Here are some easy ways to incorporate eggs into your healthy eating routine:

• Have an egg with your breakfast.  (Here’s some recipe inspiration.)

• Boil up a bunch of eggs and keep in the fridge for grab-and-go snacks.

• Pack a hard-boiled egg in your gym bag for a quick post-workout snack.

Managing weight is all about losing bad habits, and replacing them with healthy ones.  So try getting into the egg habit. It will do your body good!


Cooking with Kids: Mothers’ Day Breakfast in Bed


Image: Breakfast in Bed by Mary Cassatt [Public Domain], via Wikimedia Commons. 

Ask any mom what she wants most for Mother’s Day and she’ll probably say “a day off!” Letting her sleep in and be served breakfast in bed is a great start. It’s also a wonderful way for kids to flex their cooking skills…no matter what their age!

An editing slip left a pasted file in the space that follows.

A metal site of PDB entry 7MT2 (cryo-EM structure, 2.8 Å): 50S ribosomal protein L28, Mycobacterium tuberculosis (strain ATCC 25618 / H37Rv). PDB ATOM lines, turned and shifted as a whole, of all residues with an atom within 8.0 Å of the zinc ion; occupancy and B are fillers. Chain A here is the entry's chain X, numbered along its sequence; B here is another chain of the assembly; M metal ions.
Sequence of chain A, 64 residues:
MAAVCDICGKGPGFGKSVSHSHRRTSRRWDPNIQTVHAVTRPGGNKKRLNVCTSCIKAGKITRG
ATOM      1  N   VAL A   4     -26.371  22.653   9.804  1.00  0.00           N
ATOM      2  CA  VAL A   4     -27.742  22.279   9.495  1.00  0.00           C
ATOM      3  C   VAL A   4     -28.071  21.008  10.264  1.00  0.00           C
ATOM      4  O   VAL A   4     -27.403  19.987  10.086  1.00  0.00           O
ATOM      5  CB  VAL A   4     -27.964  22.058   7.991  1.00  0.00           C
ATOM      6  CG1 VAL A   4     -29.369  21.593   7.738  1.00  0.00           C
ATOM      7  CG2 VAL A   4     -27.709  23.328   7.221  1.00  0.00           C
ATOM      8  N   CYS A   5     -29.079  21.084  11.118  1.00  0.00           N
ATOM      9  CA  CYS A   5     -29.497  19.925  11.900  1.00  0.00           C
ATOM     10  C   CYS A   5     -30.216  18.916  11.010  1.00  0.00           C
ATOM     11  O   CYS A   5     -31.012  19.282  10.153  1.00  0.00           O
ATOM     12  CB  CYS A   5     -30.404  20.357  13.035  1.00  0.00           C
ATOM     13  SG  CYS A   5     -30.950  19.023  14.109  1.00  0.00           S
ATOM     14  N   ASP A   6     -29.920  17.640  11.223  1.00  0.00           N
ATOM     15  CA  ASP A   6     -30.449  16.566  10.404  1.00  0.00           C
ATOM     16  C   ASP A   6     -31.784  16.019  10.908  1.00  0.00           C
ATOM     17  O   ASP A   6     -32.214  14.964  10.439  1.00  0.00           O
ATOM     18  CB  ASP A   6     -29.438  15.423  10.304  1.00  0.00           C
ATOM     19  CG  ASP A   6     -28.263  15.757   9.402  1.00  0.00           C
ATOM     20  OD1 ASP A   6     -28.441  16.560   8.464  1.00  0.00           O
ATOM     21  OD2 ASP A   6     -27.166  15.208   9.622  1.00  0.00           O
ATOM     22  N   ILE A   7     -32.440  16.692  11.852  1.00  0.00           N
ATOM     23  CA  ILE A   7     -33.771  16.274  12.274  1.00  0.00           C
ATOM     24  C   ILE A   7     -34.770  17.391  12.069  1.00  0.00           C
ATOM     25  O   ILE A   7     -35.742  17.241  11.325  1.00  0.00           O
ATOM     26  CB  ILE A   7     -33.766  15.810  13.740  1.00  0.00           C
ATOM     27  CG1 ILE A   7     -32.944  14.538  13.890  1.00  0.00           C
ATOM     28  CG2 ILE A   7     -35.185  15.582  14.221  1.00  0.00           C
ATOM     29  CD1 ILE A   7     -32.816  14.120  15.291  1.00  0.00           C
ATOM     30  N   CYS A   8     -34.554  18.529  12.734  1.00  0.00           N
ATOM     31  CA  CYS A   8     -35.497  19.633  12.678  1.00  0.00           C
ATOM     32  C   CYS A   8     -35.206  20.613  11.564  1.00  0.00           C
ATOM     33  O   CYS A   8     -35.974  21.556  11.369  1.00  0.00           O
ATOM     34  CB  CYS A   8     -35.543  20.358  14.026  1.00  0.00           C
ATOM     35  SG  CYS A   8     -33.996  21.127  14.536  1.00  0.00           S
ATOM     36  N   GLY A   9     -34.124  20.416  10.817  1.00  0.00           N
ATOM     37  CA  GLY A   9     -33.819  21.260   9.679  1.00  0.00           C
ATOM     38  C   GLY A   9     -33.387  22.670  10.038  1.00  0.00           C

What kids can handle

Kids can usually do a lot more in the kitchen than you think. But no matter how capable they seem, always have an adult in charge in the kitchen.  Here are some age-appropriate tasks they’ll have fun doing:

-Toddlers can wash fruit and tear herb or lettuce leaves for a fruit salad or garnish.

-3-5- year olds can help beat eggs, cut soft fruits, cheeses or avocados with a butter knife, pour pre-measured liquids and mix batters, knead doughs, and grease pans.

-6-9 year olds can crack and beat eggs, use a rolling pin, peel fruits and vegetables, scoop batter into muffin cups, make toast, grate cheeses, and use an electric mixer.

-10-year-olds on up can work pretty independently, but will need adult supervision to make sure they’re following safety rules.

Easy recipes to try together